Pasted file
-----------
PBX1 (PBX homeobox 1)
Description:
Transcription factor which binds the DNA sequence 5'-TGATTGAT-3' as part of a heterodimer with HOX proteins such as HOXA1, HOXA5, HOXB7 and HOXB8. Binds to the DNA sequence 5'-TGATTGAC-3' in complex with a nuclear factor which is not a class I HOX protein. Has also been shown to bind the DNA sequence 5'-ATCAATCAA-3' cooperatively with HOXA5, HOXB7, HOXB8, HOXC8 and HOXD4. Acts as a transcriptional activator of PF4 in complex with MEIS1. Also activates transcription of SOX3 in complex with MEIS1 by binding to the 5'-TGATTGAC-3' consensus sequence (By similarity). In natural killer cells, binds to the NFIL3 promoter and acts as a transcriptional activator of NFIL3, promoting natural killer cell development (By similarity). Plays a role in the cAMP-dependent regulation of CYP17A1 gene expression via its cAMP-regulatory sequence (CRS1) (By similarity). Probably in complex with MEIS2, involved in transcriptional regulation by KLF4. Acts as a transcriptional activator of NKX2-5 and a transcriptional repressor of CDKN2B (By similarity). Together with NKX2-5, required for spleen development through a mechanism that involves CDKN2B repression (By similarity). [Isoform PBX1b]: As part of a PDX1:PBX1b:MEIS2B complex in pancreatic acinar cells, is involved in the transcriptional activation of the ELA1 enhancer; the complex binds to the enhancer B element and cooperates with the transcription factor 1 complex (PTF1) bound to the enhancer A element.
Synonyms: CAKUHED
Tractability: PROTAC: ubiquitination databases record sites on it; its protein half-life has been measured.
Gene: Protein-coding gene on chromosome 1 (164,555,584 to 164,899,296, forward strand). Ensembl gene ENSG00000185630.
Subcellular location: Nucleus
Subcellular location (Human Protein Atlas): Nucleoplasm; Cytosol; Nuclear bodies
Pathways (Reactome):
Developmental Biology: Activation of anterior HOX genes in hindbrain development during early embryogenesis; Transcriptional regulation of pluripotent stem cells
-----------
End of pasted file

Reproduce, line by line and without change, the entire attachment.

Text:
PBX1 (PBX homeobox 1)
Description:
Transcription factor which binds the DNA sequence 5'-TGATTGAT-3' as part of a heterodimer with HOX proteins such as HOXA1, HOXA5, HOXB7 and HOXB8. Binds to the DNA sequence 5'-TGATTGAC-3' in complex with a nuclear factor which is not a class I HOX protein. Has also been shown to bind the DNA sequence 5'-ATCAATCAA-3' cooperatively with HOXA5, HOXB7, HOXB8, HOXC8 and HOXD4. Acts as a transcriptional activator of PF4 in complex with MEIS1. Also activates transcription of SOX3 in complex with MEIS1 by binding to the 5'-TGATTGAC-3' consensus sequence (By similarity). In natural killer cells, binds to the NFIL3 promoter and acts as a transcriptional activator of NFIL3, promoting natural killer cell development (By similarity). Plays a role in the cAMP-dependent regulation of CYP17A1 gene expression via its cAMP-regulatory sequence (CRS1) (By similarity). Probably in complex with MEIS2, involved in transcriptional regulation by KLF4. Acts as a transcriptional activator of NKX2-5 and a transcriptional repressor of CDKN2B (By similarity). Together with NKX2-5, required for spleen development through a mechanism that involves CDKN2B repression (By similarity). [Isoform PBX1b]: As part of a PDX1:PBX1b:MEIS2B complex in pancreatic acinar cells, is involved in the transcriptional activation of the ELA1 enhancer; the complex binds to the enhancer B element and cooperates with the transcription factor 1 complex (PTF1) bound to the enhancer A element.
Synonyms: CAKUHED
Tractability: PROTAC: ubiquitination databases record sites on it; its protein half-life has been measured.
Gene: Protein-coding gene on chromosome 1 (164,555,584 to 164,899,296, forward strand). Ensembl gene ENSG00000185630.
Subcellular location: Nucleus
Subcellular location (Human Protein Atlas): Nucleoplasm; Cytosol; Nuclear bodies
Pathways (Reactome):
Developmental Biology: Activation of anterior HOX genes in hindbrain development during early embryogenesis; Transcriptional regulation of pluripotent stem cells